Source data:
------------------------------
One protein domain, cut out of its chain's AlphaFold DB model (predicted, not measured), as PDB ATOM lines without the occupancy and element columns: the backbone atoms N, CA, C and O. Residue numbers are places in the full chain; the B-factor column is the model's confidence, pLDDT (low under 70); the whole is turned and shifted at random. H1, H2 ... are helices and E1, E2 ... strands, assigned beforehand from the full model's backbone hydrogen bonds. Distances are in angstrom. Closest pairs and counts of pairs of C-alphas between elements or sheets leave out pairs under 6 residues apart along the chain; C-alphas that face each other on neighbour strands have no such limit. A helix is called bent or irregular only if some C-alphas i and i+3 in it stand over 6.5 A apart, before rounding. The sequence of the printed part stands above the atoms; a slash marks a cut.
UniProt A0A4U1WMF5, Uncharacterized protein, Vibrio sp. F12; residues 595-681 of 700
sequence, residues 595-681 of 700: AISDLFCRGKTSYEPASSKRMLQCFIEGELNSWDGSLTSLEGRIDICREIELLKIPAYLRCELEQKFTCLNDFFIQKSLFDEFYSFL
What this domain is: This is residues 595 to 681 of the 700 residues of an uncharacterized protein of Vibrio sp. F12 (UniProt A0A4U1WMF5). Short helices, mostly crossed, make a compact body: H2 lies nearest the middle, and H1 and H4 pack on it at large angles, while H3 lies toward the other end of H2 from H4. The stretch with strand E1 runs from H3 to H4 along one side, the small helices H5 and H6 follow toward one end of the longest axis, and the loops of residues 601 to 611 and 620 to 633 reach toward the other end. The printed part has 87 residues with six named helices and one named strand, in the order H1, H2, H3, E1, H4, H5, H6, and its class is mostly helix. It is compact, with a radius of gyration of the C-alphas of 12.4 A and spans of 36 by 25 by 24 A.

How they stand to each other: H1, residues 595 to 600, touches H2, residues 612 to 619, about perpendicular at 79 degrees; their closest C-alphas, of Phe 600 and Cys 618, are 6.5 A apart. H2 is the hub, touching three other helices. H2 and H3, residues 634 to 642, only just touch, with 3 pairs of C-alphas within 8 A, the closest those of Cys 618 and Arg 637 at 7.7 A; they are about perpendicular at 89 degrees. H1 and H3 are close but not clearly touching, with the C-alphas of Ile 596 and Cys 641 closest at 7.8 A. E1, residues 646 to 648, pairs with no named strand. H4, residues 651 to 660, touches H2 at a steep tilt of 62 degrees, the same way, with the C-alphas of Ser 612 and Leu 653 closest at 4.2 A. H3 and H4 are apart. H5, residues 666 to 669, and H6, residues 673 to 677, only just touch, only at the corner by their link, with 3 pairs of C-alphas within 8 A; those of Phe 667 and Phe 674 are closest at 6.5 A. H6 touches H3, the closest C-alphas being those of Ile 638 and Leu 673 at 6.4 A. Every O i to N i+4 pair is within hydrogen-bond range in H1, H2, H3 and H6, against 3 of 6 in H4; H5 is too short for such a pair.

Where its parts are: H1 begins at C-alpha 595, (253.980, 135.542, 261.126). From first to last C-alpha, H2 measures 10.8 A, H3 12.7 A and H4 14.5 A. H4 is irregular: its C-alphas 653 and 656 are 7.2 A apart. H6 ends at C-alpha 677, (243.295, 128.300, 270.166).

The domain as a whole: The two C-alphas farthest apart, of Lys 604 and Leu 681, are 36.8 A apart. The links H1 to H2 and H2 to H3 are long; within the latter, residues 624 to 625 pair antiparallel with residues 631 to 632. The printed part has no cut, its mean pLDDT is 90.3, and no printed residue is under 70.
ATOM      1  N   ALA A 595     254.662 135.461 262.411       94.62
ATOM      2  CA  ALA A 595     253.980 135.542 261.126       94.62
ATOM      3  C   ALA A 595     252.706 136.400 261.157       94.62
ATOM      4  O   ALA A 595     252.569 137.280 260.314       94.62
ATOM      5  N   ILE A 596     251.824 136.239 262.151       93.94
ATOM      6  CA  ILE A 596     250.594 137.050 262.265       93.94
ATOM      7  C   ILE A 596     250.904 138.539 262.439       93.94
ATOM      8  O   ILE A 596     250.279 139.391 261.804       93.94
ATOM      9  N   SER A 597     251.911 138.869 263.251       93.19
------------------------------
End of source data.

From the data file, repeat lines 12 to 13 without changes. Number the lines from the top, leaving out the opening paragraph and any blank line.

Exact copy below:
ATOM      6  CA  ILE A 596     250.594 137.050 262.265       93.94
ATOM      7  C   ILE A 596     250.904 138.539 262.439       93.94